Another situation where players may be in need of rest is in Golden State. Klay Thompson and Draymond Green are both having abnormally down statistical years. Green, though not a prolific scorer, is averaging just 7 points a game while being hesitant to shoot as opponents no longer respect him on that end of the floor. And speaking of shooting, Thompson has gone from an elite shooter to just an average one this year, shooting just 34 percent from three—down from his career average of just under 42 percent.

Draymond Green and Klay Thompson have played a lot of basketball in the past five years. Couple that with their defensive responsibilities, and they may also be struggling with fatigue. (Mandatory Credit: Bob Donnan-USA TODAY Sports)

Sure, players go through slumps and ebbs in their production. But I would like for readers to consider this notion: Klay and Dray are the Warriors' two most important defensive players. Maybe, in year five of carrying that tremendous responsibility, that has begun to take a toll on just how effective they can be offensively on a nightly basis. Also, factor in that those two have played in four straight NBA Finals plus the 2016 Summer Olympics. That kind of sustained immersion in highly competitive games is very rare, albeit impressive. Yes, Green's rebounding and assist numbers are still high. And Klay is still scoring at a remarkable rate — 21 points per game. But their downturns in production have made the Warriors' system look a little more fallible. Now, we still have not wavered on where our NBA Journey is destined to finish as NBA matchbooks still have the title headed to Oakland, but that fatigue is definitely something to remain aware of as we continue onward through this season and postseason.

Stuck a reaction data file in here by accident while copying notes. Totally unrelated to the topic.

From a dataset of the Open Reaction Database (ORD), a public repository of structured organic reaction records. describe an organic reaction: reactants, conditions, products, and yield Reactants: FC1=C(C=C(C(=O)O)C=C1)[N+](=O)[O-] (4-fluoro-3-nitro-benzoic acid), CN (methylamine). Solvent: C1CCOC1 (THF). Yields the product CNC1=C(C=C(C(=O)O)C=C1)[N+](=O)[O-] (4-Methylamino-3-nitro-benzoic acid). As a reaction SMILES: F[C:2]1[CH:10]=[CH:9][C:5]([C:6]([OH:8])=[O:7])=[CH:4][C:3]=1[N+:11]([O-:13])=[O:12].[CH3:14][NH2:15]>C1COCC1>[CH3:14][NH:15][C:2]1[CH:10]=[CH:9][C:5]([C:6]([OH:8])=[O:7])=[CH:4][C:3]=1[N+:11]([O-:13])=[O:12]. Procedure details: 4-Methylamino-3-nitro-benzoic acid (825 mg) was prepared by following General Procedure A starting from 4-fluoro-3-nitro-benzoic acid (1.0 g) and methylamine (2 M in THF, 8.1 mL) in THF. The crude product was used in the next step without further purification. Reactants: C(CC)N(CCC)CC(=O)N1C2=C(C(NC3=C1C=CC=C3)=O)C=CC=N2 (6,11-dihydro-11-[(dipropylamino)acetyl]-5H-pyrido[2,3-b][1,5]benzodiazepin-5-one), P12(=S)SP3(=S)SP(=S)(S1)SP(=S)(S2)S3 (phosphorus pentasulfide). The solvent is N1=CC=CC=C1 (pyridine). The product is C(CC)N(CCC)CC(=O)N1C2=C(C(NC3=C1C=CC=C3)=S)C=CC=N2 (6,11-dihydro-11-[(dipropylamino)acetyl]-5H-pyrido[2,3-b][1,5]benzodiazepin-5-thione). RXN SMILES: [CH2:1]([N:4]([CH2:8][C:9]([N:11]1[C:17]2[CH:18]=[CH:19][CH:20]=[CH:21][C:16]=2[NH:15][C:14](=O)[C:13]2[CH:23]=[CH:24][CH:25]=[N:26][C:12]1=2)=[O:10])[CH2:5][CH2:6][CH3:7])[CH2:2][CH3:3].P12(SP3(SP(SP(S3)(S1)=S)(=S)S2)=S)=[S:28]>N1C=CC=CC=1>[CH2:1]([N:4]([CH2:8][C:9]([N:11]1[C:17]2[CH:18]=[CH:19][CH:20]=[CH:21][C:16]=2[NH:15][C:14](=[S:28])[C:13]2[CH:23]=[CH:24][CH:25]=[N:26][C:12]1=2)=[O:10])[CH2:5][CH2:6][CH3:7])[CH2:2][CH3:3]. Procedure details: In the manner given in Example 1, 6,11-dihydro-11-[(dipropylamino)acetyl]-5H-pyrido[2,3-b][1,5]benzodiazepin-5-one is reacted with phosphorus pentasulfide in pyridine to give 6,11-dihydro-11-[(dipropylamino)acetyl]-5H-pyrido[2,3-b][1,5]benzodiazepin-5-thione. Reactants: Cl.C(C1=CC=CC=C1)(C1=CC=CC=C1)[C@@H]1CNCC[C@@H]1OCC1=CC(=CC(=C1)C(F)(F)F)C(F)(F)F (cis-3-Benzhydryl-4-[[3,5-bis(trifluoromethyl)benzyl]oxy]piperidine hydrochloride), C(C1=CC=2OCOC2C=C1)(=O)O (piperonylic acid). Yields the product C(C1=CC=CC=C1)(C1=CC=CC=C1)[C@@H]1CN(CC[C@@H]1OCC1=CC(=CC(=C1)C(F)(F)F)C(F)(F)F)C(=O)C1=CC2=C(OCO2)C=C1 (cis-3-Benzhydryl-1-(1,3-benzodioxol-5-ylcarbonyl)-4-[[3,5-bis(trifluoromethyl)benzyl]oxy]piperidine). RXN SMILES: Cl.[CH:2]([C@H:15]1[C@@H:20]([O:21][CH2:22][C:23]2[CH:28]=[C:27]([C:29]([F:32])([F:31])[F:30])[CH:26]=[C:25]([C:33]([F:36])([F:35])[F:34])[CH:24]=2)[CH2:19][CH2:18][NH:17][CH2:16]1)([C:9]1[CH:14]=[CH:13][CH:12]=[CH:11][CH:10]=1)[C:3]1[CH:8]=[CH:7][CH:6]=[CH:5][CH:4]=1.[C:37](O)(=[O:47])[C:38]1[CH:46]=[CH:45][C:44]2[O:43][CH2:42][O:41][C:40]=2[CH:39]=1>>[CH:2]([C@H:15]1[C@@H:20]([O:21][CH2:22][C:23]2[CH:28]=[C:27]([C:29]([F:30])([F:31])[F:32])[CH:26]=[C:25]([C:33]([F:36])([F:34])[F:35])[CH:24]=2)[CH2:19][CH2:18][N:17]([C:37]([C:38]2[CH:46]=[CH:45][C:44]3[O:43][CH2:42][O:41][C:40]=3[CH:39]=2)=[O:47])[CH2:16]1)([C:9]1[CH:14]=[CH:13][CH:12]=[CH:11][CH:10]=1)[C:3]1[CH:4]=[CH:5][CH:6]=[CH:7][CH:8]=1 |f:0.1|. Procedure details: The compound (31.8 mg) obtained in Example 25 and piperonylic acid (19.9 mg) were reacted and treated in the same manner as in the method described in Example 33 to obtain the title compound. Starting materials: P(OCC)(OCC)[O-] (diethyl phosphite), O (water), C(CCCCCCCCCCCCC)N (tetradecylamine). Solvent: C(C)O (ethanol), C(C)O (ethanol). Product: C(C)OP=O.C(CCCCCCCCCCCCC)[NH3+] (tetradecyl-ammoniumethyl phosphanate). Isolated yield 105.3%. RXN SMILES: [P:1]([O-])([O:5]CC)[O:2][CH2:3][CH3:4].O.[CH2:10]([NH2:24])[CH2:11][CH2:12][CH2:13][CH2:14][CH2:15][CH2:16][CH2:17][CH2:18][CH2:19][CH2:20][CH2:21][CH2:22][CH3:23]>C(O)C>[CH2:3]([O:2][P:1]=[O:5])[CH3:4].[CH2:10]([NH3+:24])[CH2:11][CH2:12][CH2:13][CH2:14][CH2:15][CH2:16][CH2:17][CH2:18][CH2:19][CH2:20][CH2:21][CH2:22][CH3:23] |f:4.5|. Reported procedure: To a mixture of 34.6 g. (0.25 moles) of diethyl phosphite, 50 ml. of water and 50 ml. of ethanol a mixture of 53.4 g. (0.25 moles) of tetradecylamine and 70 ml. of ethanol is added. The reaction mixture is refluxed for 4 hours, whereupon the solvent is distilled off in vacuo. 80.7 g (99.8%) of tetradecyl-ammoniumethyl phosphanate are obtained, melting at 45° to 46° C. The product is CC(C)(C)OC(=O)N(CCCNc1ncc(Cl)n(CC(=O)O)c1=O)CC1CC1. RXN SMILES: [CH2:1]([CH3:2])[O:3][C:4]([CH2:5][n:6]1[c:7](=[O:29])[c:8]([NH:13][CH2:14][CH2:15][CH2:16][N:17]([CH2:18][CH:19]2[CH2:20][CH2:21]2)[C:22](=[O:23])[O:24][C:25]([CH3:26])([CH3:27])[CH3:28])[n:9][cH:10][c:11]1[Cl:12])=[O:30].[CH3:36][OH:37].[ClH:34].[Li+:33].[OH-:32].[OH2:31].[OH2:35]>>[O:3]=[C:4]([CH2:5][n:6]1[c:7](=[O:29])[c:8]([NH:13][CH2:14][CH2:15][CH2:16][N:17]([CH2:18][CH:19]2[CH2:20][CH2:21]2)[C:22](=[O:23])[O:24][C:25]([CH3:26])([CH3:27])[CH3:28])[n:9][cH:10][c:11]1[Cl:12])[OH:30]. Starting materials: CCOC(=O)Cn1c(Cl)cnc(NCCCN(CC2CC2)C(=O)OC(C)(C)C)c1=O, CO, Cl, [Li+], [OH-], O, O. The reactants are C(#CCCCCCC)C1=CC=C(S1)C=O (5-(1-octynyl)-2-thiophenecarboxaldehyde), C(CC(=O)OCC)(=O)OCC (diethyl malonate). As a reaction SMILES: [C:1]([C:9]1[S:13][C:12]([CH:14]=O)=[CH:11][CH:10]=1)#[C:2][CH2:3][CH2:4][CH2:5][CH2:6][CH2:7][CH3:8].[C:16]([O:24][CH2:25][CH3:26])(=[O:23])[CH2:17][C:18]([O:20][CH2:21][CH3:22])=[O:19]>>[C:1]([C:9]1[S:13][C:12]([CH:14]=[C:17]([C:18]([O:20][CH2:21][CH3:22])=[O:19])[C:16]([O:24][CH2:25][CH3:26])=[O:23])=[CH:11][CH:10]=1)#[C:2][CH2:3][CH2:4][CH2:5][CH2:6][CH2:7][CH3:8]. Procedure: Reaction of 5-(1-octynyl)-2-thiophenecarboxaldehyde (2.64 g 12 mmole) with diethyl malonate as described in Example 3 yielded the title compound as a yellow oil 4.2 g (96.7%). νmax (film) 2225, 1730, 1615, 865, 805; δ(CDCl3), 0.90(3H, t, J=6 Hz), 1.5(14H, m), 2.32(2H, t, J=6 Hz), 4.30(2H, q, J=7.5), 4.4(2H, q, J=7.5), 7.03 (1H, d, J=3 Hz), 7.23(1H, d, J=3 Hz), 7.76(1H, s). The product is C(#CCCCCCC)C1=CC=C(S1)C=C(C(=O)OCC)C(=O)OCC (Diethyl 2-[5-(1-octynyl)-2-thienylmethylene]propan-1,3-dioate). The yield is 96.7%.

New Year, New Blurbs!

  • There were two game-winning threes last Thursday night. The Portland Trail Blazers beat the Golden State Warriors in Oakland behind a Damian Lillard three with seconds remaining, and the Sacramento Kings defeated the Los Angeles Lakers thanks to a three from forward Bogdan Bogdanovic. While I'm partial towards attempting to get in the lane for a last-second shot, I appreciate going for the three and the win if a player is confident in their ability to create a good shot.
  • After Saturday's win against the Charlotte Hornets, the Washington Wizards announced that point guard John Wall will miss the remainder of the season as he has elected to have surgery to address bone spurs in his left heel. The recovery time after the procedure is at least six months, and this will place more responsibility on Bradley Beal to elevate his play if he wants to push the Wizards into three playoffs. I wrote about how difficult being a superstar player is. Beal gets the opportunity to experience that.
  • This week's Hooper Appreciation Blurb goes to Phoenix Suns forward TJ Warren. With Devin Booker missing a few games due to surgery, and rookie big man Deandre Ayton having a wonderful season, Warren himself is having a career year. He's averaging 18 points per game, shooting 59 percent from the field and and 44 percent from three. Warren has always been a natural scorer, and it was that offensive ability that got him selected by Phoenix in the Draft after just one season at NC State. Warren is a little unknown because Phoenix isn't winning many games, but he is definitely a solid player in the Association.

That's eleven weeks in the books. Happy NBA, folks.